Before adding multi-hundred-gigabit transponders to customers' networks, service providers manually calculate up to 40 configurations and their impact on wavelength usage to ensure infrastructure can manage traffic in all scenarios without running out of power before it reaches the destination. But what if that process was automated?
Well, it was for a while at Telia Carrier when the international network provider live-field-tested Infinera's autonomous intelligent transponder (AIT) technology on its 1,500km (932 miles) fiber backbone. And as soon as the solution reaches general availability later this year, the Swedish-based service provider plans to fully deploy it across the network, Mattias Fridström, chief evangelist at Telia Carrier, told Broadband World News.
"Today you have to do some calculations before you put something into the network, which practically means -- I wouldn't say we wait until we have many transformers to put in, but sometimes to avoid doing calculations twice [within a week or so] you sometimes put in batches of things," he said.
Based on a prior relationship with Coriant (which Infinera acquired for $430 million in July 2018), Telia Carrier was first in line to put Infinera's AIT prototype technology through its paces in a real environment, far from a lab's relative safety. The operator's network -- which connects Munich, Zurich, Strasbourg and Frankfurt -- includes 20-year-old fiber, varied channel conditions and quality impairments that accompany usage, environment and age.
The live field trial, enacted within the framework of Celtic-Plus project SENDATE, showcased how fiber optic transmission systems can autonomously adapt to changing network conditions in real time to support optimal service quality and performance while simplifying operations. Telia Carrier measured its potential ROI in multiple ways, Fridström said.
The ability to change network capabilities within seconds, not hours or days -- or even weeks for smaller service providers -- is critical, said Rob Shore, senior vice president of marketing at Infinera, in an interview with BBWN. Some customers "spend thousands and thousands of person hours a year optimizing their networks," he said -- and still they're not getting the most juice, the maximum gigabits they've deployed within the infrastructure, because providers are not certain there'll be "enough gas in the tank to get home with any to spare," Shore said, using a simple but effective analogy.
AIT technology brings the assurance of data-based knowledge, said Fridström.
"With this, we can just say, 'We need this tomorrow for a customer,' then put the card in and it's going to adjust perfectly. We're talking about hours each time we do something in the network and the network is growing on a weekly basis, so we're saving hours every week," Fridström said. "At the end of the year, that's many, many weeks we've saved in time."
It's more complex to quantify, but customer experience improves along with a provider's ability to act faster, he noted.
"Everything needs to grow in real time these days, and we have customers go, 'If you can do this tomorrow, you will have the deal, and we can even pay a premium price,' and those are the kinds of things this will make available to us," he said. "Now we can meet very challenging demands or delivery times."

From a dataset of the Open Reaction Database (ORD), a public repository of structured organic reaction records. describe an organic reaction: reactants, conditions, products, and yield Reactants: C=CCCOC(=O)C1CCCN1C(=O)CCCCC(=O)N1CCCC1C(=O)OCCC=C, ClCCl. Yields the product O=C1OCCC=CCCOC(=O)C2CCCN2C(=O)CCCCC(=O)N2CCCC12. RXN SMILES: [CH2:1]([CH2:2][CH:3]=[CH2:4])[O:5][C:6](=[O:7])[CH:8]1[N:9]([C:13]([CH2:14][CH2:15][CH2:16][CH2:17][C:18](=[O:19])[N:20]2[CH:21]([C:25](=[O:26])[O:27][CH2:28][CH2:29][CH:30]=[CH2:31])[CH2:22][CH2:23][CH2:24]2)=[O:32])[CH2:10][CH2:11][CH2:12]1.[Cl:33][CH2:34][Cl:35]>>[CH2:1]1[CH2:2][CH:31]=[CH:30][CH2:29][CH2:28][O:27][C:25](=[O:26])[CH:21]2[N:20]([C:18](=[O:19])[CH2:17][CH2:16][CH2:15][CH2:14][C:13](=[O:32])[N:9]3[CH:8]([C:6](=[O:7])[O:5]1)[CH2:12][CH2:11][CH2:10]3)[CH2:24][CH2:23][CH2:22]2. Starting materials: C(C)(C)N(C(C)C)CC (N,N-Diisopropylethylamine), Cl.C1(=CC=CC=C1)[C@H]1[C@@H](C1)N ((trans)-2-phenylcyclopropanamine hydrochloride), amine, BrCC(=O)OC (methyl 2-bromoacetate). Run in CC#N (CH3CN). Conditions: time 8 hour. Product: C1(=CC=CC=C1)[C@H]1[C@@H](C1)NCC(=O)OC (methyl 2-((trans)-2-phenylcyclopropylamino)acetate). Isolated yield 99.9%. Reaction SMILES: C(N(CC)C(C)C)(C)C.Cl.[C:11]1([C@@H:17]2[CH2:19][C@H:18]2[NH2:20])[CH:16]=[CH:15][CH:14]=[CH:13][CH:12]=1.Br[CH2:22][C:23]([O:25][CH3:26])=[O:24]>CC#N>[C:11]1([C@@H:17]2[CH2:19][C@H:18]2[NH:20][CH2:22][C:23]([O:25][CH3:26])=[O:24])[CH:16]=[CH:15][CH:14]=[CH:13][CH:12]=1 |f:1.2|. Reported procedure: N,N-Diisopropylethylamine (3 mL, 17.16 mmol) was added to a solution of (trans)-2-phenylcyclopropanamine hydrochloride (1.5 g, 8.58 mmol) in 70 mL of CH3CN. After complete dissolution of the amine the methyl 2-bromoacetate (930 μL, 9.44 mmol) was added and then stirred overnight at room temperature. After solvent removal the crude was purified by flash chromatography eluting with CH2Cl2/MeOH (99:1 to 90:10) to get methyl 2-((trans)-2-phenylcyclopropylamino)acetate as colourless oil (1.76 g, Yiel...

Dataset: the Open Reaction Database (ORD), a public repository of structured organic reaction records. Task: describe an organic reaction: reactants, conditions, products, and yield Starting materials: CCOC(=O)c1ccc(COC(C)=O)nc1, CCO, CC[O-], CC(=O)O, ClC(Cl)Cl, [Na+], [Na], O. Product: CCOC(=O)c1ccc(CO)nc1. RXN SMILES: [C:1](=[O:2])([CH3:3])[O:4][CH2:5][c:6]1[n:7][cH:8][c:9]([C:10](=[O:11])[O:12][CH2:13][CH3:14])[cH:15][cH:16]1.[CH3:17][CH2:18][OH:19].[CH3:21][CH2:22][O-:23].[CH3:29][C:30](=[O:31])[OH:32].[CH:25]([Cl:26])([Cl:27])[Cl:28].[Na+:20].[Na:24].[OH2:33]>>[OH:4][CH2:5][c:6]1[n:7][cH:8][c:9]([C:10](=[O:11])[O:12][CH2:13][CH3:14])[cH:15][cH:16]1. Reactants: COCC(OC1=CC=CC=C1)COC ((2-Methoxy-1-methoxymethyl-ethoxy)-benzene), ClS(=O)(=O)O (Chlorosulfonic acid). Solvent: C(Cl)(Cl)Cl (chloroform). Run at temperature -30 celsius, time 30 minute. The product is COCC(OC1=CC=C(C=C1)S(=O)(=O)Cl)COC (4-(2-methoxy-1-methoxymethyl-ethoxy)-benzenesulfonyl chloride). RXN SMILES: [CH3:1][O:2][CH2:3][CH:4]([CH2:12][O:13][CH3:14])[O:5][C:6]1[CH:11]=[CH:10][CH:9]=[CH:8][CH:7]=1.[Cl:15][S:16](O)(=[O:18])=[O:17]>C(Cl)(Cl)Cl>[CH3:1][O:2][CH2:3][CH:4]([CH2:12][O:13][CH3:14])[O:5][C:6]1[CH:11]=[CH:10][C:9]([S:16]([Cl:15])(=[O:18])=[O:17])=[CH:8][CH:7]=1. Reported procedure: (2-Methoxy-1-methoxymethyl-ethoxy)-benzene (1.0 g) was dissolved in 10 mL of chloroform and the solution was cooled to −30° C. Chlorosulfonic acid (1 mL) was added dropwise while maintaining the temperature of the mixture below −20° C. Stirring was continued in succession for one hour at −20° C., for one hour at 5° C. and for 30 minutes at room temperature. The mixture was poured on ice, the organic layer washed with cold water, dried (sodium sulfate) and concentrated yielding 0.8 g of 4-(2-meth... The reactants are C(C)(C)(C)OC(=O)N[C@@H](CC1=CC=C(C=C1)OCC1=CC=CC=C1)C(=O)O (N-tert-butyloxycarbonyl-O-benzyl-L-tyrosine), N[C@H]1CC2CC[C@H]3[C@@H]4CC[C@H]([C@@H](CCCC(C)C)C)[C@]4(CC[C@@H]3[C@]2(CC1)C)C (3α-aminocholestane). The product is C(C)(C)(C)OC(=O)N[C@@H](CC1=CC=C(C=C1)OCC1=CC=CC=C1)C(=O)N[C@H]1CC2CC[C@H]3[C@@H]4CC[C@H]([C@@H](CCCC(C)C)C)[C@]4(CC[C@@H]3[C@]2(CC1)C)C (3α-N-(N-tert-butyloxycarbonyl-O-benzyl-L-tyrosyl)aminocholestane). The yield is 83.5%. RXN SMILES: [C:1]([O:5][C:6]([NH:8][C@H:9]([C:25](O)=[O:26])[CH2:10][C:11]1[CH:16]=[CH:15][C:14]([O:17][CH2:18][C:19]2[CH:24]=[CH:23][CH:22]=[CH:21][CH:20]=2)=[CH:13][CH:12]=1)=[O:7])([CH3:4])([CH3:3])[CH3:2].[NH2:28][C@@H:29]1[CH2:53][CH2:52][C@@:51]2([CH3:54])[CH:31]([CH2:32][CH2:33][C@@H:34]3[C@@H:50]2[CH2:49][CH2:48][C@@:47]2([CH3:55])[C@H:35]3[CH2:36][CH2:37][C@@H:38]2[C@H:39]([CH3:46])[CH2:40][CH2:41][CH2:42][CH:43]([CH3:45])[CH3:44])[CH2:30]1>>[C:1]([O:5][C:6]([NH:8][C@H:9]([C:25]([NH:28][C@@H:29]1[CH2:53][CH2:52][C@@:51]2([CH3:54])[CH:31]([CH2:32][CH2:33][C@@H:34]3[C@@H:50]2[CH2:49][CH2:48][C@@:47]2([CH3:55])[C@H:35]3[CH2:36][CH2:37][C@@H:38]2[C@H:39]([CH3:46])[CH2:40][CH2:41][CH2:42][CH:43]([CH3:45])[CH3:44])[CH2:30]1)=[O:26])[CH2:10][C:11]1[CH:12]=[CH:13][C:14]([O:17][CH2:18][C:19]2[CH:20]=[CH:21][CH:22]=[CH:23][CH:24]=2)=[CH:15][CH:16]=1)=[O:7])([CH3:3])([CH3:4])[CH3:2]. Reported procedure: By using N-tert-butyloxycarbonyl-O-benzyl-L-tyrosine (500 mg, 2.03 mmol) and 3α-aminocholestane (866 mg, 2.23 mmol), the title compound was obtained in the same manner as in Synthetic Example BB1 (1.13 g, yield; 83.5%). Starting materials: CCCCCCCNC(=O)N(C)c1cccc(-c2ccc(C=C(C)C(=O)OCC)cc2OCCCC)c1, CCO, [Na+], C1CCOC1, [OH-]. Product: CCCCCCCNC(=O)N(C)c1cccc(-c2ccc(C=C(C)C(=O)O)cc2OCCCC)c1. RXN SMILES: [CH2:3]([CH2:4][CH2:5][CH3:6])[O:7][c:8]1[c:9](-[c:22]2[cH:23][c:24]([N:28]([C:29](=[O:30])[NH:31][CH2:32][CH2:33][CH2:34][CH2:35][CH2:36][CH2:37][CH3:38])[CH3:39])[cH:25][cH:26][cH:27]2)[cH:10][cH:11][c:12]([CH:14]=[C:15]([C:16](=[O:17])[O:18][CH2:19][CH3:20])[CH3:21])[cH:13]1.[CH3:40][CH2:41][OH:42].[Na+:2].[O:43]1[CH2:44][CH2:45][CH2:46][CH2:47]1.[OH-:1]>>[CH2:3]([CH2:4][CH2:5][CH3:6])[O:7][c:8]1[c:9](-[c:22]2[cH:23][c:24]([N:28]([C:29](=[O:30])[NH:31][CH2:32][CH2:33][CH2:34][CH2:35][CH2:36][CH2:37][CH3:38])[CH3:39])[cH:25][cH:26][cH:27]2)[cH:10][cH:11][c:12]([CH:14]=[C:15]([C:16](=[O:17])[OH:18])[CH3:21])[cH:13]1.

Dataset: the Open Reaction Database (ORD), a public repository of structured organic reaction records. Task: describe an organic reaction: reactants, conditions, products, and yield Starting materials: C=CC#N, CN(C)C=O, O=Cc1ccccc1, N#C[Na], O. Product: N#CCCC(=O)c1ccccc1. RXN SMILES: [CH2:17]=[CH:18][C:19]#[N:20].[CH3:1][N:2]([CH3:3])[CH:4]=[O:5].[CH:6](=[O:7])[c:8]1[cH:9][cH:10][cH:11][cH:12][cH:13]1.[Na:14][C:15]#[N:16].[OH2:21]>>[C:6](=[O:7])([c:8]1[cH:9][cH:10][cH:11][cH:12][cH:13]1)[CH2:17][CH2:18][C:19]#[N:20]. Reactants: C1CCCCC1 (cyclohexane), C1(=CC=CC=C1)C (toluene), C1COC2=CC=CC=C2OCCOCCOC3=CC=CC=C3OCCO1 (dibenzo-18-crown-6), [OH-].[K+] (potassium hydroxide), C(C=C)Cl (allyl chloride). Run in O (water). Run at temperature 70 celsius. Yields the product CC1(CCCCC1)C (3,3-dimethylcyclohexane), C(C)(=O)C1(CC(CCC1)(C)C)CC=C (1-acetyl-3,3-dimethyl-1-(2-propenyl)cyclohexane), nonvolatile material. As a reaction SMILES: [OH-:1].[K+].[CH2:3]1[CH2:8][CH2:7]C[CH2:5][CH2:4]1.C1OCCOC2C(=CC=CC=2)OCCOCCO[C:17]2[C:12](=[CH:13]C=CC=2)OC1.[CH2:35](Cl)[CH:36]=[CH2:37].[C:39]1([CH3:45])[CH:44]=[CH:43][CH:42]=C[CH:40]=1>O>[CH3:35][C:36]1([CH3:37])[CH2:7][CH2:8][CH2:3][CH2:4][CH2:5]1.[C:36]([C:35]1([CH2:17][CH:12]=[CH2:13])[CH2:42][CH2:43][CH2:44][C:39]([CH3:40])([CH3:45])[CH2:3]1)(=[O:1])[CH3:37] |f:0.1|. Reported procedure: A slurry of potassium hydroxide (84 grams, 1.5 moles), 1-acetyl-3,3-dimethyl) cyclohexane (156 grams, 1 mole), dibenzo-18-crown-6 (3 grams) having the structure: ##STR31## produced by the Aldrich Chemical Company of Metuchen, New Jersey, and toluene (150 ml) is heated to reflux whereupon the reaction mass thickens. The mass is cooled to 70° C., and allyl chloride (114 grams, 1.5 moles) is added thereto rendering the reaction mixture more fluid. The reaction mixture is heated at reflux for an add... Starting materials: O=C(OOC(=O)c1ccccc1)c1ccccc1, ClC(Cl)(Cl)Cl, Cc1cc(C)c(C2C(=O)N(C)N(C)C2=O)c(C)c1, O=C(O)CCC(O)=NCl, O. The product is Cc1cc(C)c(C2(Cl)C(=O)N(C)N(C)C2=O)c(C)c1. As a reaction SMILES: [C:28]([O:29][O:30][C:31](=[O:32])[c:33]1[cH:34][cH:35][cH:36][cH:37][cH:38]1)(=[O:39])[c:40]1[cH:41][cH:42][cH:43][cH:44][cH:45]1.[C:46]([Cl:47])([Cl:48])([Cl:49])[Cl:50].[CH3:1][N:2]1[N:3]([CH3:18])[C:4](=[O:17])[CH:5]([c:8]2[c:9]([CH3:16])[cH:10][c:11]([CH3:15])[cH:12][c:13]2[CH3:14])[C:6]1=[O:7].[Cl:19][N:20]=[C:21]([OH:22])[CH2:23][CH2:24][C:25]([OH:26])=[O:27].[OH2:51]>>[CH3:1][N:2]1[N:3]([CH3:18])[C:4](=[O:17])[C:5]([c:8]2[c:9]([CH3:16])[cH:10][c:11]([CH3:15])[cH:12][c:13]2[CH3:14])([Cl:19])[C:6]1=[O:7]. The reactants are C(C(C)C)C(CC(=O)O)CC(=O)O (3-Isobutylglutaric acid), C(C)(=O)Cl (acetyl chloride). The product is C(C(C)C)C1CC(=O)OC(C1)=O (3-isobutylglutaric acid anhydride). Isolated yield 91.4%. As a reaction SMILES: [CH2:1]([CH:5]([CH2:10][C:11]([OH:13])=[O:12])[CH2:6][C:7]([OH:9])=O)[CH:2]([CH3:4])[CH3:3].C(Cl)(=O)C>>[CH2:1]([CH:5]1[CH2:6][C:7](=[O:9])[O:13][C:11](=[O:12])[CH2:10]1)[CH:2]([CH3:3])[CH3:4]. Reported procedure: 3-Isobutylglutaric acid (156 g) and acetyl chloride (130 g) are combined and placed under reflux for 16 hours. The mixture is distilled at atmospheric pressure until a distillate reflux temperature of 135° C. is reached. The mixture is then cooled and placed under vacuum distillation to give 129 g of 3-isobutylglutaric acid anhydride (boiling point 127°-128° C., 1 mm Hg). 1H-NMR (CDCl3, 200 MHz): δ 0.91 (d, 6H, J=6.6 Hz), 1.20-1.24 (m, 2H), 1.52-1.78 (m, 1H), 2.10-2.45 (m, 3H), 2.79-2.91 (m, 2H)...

Lastly, CSPs maximize the resources they've poured into infrastructure, getting the entire number of gigabits they have paid for and configured. And by ending manual estimates, CSPs get full usage of their investment.
"When you make manual calculations you're very conservative. You never really stretch the performance or limits of any system. You put [components] in and you have everything calculated as though, 'what if something happens along this line?' But [AIT] finds the absolute, optimum performance and then if a function changes, it adapts and changes with it," said Fridström. "This means we can increase the usage of the transponder much more. Before we had to agree this transponder can only do 100-gig. Tomorrow, if this works fine, then this transponder might do 150-gigs, so then of course we have more to sell to customers … which means more to sell and more happy customers."
AIT continues Infinera's business line that focuses on increasing operators' fiber and infrastructure usage, Shore said. When available later this year, AIT will complement Infinera Aware (already in use by multiple providers, according to Shore). This software delivers accurate, real-time residual margin values that consider optical signal-to-noise ratio and non-linear impairments for each wavelength, the vendor said. Measurements are digital signal processor (DSP)-independent, supporting Infinera plus Open ROADM-compliant and third-party interfaces. The software also lets operators conduct wavelength routing and validation through an SDN controller or network management system, use dashboard-based network-health checks, enhanced provisioning via the SDN or NMS and enhanced SDN-based restoration, Infinera said.
When combined, they will increase wavelength utilization by 30%, said Shore. The technologies also allow more on every wavelength, of great importance to long-distance networks such as 600 gigs and above, he added.
— Alison Diana, Editor, Broadband World News. Follow us on Twitter or @alisoncdiana.